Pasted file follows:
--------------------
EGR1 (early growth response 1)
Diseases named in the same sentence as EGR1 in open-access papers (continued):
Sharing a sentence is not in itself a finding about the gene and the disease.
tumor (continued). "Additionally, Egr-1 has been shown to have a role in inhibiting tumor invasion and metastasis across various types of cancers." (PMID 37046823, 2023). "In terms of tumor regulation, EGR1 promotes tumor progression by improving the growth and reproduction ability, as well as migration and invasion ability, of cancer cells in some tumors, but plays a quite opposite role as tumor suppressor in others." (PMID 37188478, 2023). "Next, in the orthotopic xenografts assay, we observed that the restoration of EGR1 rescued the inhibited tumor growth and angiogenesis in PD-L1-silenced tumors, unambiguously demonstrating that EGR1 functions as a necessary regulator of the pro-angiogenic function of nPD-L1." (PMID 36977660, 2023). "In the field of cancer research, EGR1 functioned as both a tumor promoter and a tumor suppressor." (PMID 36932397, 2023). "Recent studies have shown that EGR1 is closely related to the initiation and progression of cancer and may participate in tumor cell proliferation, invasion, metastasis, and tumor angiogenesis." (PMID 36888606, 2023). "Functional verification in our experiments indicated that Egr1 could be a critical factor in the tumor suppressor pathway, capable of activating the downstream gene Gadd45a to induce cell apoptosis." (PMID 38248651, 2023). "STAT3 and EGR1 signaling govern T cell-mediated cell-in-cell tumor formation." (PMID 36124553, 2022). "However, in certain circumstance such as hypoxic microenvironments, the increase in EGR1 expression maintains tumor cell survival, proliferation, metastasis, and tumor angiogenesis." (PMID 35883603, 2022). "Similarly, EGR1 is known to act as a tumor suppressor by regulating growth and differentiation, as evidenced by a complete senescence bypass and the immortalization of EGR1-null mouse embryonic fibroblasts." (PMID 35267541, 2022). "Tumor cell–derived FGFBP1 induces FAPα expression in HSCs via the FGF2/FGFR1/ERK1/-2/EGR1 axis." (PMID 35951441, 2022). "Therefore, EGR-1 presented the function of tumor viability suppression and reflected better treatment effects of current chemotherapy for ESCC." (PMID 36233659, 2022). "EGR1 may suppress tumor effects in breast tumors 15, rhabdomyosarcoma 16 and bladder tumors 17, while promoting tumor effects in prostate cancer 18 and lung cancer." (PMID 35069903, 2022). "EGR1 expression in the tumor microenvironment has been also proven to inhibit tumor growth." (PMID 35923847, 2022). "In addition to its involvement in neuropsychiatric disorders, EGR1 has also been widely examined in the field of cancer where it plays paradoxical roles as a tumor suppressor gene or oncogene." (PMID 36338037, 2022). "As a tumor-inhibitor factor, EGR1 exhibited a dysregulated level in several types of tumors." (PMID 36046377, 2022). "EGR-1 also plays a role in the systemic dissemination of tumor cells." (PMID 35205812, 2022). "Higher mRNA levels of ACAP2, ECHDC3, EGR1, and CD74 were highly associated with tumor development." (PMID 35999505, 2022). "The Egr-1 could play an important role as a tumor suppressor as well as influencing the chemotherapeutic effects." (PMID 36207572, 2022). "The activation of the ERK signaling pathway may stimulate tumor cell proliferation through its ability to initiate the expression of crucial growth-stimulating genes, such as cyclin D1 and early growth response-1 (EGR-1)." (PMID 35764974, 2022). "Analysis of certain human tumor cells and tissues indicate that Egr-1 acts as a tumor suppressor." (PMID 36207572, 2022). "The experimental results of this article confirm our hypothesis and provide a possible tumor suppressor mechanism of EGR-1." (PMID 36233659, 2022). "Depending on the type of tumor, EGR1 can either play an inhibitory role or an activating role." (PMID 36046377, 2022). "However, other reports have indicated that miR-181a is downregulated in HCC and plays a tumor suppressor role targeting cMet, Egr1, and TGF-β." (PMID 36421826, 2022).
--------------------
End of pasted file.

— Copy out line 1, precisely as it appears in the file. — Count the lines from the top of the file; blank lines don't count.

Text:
EGR1 (early growth response 1)